Peter Bane, editor of Permaculture Activist, advised how to increase household and community self-reliance, such as by securing and storing water supplies, using humanure to increase the fertility of depleted soils, utilizing weeds for medicinal purposes, and sharing our houses. “The quickest way to reduce our ecological footprint is to share things,” he said, adding that while the previous period in human history was about moving away due to the availability of cheap energy, the next period will be about returning home, where “your help and warmth is needed.”
Food activist Chris Bedford talked about how to get communities to use local, organic food as an economic development strategy and persuade schools to purchase healthy, local food. He stressed the importance of organic agriculture, which is equally productive as conventional agriculture in good times, but twice as productive during droughts. He foresees organic farming as the high knowledge job of the 21st Century, and a coming identity crisis for conventional farmers when they realize they don’t know how to grow food without fossil fuels.
John Richter, from the Institute for Sustainable Energy Education, gave an overview of renewable energy. He said that despite great potential, renewable energy constitutes only a small percentage of US energy production, is more expensive than fossil fuels, and provides only intermittent power. Richter cited subsidies misdirected into fossil fuel production as a continuing challenge and concluded that renewable energy is only a partial solution. “Curtailment, or at least serious conservation, is also needed,” he said.
Passive House specialist Katrin Klingenberg discussed her vision for reducing home energy use by up to 90 percent through continuous insulation, air tightness, optimal solar orientation and shading, and the use of thermal breaks, which reduces heat loss through highly conductive materials. “These create steady indoor temperatures that won’t drop below 50 degrees without a heating source,” she said, explaining that her own Passive House is so efficient that she can heat it with a hairdryer.
Several innovative post-peak oil transportation schemes were proposed at the conference. A short-term solution, which uses the existing infrastructure of roads and cars, was the “Avego” shared transport system, a new service that aims to fill empty car seats through GPS technology, cell phones and web services. Sail boating was presented as a long-term utility which requires little maintenance or industrial infrastructure, and since its energy source is wind, is truly sustainable.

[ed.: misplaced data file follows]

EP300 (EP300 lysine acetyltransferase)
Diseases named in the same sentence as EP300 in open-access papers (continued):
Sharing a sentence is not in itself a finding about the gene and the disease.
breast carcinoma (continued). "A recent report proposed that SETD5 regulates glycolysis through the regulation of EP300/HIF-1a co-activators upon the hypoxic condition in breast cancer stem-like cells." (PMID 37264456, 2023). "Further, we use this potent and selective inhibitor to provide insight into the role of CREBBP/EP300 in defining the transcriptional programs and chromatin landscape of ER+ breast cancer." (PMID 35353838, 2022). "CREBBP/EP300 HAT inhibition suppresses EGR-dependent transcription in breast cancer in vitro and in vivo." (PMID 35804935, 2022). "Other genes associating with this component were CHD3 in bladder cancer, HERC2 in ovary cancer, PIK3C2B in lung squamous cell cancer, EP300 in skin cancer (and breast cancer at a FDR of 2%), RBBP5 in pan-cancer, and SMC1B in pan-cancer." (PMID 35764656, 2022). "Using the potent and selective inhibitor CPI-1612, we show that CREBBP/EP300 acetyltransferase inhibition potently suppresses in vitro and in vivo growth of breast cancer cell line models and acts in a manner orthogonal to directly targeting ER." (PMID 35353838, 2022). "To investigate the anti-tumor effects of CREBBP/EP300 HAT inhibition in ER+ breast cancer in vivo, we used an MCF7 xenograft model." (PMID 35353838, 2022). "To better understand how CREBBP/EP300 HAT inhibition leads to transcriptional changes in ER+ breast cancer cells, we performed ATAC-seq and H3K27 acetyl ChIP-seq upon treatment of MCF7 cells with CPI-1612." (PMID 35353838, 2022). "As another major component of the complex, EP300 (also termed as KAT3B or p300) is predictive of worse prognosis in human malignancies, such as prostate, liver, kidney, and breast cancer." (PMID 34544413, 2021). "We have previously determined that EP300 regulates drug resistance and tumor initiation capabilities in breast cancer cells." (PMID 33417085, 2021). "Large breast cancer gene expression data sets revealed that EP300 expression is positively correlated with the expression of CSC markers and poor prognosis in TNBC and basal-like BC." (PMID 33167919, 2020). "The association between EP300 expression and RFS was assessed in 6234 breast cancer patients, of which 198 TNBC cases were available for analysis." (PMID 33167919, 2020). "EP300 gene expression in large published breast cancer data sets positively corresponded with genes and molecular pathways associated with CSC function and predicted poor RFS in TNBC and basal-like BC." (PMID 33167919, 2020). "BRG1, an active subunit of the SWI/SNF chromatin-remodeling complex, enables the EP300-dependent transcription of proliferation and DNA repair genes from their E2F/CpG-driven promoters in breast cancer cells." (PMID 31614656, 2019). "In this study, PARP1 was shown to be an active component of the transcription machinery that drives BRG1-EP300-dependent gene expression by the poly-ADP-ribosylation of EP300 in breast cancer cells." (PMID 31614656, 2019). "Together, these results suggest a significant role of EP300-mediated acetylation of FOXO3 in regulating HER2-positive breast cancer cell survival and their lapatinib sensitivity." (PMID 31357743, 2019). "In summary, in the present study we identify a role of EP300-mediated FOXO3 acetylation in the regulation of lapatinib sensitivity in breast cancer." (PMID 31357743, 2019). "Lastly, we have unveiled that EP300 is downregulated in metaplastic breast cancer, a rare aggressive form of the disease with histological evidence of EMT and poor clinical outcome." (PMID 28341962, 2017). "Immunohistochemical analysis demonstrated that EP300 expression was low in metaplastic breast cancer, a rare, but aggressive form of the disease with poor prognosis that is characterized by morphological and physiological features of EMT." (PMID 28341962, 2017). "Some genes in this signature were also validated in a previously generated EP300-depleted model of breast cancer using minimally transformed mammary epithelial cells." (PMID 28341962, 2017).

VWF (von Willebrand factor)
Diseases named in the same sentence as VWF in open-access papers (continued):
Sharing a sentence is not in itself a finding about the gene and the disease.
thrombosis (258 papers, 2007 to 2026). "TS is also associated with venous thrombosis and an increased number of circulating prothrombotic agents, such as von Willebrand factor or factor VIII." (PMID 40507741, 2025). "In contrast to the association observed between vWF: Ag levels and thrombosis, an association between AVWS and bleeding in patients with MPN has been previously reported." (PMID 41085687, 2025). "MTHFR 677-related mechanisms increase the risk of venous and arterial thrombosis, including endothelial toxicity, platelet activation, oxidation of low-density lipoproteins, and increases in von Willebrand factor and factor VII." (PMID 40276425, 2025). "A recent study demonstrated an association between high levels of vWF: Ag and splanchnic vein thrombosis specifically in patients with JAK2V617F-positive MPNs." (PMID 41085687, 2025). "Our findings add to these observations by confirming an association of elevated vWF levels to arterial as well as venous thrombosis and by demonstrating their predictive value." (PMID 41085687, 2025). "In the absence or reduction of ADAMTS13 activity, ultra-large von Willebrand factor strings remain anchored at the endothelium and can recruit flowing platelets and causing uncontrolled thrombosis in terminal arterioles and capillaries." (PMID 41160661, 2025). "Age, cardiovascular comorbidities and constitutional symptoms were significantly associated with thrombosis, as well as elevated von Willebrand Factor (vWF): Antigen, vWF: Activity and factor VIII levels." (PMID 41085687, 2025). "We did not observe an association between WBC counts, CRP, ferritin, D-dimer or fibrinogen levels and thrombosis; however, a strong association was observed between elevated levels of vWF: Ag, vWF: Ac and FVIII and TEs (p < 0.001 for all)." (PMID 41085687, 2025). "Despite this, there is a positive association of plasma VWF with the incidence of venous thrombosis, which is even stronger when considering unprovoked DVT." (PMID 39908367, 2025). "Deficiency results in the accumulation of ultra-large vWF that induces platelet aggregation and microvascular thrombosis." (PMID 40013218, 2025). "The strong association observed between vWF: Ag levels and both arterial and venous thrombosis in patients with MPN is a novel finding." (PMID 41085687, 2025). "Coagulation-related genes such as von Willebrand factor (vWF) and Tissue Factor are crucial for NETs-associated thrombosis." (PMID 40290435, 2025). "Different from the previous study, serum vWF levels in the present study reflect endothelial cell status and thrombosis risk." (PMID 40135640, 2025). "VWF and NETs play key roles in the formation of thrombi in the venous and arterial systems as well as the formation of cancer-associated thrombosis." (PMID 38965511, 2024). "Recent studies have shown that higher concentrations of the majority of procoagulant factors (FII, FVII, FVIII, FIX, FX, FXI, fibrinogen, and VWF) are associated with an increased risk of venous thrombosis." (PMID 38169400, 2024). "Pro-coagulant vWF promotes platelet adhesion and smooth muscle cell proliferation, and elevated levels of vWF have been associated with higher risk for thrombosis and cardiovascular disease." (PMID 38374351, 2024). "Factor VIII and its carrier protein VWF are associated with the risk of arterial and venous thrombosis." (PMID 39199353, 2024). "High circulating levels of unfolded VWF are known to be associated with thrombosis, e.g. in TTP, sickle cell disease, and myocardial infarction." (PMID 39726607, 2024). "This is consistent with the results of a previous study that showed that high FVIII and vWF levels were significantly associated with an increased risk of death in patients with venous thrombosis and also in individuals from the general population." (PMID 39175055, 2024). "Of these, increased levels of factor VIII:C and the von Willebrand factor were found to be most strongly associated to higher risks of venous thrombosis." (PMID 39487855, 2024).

Localization activist Michael Brownlee presented the Transition Towns model as a way for people to work in their communities towards re-localizing production of food and other goods, plus services. He quoted Transition model creator Rob Hopkins, who defined the Transition movement as a “creative, engaging, playful process, wherein we support our communities through the loss of the familiar and inspire and create a new lower energy infrastructure which is ultimately an improvement on the present.” Among the “resilience indicators” for communities that he proposed were the percentage of food produced locally, the ratio of car parking space to productive land use, and the number of 16-year-olds able to grow 10 different varieties of vegetables.
Community Solutions Outreach Director Megan Quinn Bachman described her vision of a community economy, in which essential needs are met close to home and security is not defined by how much money we accumulate, but in the acquisition of valuable skills, the support of neighbors, and the maintenance of healthy, diverse, and productive habitats. Voluntary changes and sharing resources will be critical, she said, warning of the dire implications of fierce resource competition during an energy decline.
Author and peak oil educator Richard Heinberg, speaking via webcast, said it was important to act from the bottom up because power holders enthralled to their vested interests won’t lead the transition to lower energy use. He called for developing crisis management and disaster response programs and contingency plans to deal with coming economic hardship. “We need a way to circumvent political polarization and revitalize culture while addressing the immediate economic crisis,” he said. “Now is the time for alternative movements to stop being alternative,” Heinberg concluded. “We need to become the mainstream.”
Participants left Oakland University inspired to put what they had learned to cut energy use to work. One described the conference as a “kick in the butt” to get moving and another said, “I realized the power that resides in my own choices and the decisions of my own community.”
George Perkins, a participant from Louisville, KY, echoed a similar view of the need for both personal and community empowerment. “This conference reinforced a sense of urgency to make significant personal changes and raise awareness in my community,” he said.
Megan Quinn Bachman is Outreach Director of Community Solutions, a non-profit based in Yellow Springs, Ohio which promotes energy reduction strategies for peak oil in the household sector. She can be reached at [email protected]. To download conference presentations or order DVDs of the event, go to http://www.communitysolution.org/08conf.html